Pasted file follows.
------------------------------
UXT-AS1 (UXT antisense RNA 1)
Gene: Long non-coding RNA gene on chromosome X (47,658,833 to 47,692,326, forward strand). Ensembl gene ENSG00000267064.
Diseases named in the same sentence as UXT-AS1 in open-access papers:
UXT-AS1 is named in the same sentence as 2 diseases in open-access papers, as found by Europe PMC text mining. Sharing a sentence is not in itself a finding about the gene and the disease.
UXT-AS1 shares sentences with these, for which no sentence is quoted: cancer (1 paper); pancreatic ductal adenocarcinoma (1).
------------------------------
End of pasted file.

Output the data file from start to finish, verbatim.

UXT-AS1 (UXT antisense RNA 1)
Gene: Long non-coding RNA gene on chromosome X (47,658,833 to 47,692,326, forward strand). Ensembl gene ENSG00000267064.
Diseases named in the same sentence as UXT-AS1 in open-access papers:
UXT-AS1 is named in the same sentence as 2 diseases in open-access papers, as found by Europe PMC text mining. Sharing a sentence is not in itself a finding about the gene and the disease.
UXT-AS1 shares sentences with these, for which no sentence is quoted: cancer (1 paper); pancreatic ductal adenocarcinoma (1).